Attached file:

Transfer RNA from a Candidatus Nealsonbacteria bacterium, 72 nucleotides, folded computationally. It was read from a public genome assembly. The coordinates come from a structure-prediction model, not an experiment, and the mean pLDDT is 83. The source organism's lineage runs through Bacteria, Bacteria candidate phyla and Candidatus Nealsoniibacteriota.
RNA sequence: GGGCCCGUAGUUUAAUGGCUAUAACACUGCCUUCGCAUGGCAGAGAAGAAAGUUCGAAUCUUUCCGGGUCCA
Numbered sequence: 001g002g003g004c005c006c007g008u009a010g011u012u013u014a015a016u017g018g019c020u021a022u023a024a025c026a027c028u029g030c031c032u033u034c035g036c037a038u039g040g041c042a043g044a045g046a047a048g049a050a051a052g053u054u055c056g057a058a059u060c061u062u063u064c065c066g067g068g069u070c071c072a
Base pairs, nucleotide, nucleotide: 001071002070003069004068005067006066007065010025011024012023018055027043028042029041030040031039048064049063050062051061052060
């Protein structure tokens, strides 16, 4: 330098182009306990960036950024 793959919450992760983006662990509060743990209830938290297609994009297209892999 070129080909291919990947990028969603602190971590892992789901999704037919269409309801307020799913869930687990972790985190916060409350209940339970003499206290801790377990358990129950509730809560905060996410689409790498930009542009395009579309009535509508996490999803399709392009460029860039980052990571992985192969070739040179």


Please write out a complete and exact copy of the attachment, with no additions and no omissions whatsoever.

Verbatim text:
Transfer RNA from a Candidatus Nealsonbacteria bacterium, 72 nucleotides, folded computationally. It was read from a public genome assembly. The coordinates come from a structure-prediction model, not an experiment, and the mean pLDDT is 83. The source organism's lineage runs through Bacteria, Bacteria candidate phyla and Candidatus Nealsoniibacteriota.
RNA sequence: GGGCCCGUAGUUUAAUGGCUAUAACACUGCCUUCGCAUGGCAGAGAAGAAAGUUCGAAUCUUUCCGGGUCCA
Numbered sequence: 001g002g003g004c005c006c007g008u009a010g011u012u013u014a015a016u017g018g019c020u021a022u023a024a025c026a027c028u029g030c031c032u033u034c035g036c037a038u039g040g041c042a043g044a045g046a047a048g049a050a051a052g053u054u055c056g057a058a059u060c061u062u063u064c065c066g067g068g069u070c071c072a
Base pairs, nucleotide, nucleotide: 001071002070003069004068005067006066007065010025011024012023018055027043028042029041030040031039048064049063050062051061052060
């Protein structure tokens, strides 16, 4: 330098182009306990960036950024 793959919450992760983006662990509060743990209830938290297609994009297209892999 070129080909291919990947990028969603602190971590892992789901999704037919269409309801307020799913869930687990972790985190916060409350209940339970003499206290801790377990358990129950509730809560905060996410689409790498930009542009395009579309009535509508996490999803399709392009460029860039980052990571992985192969070739040179």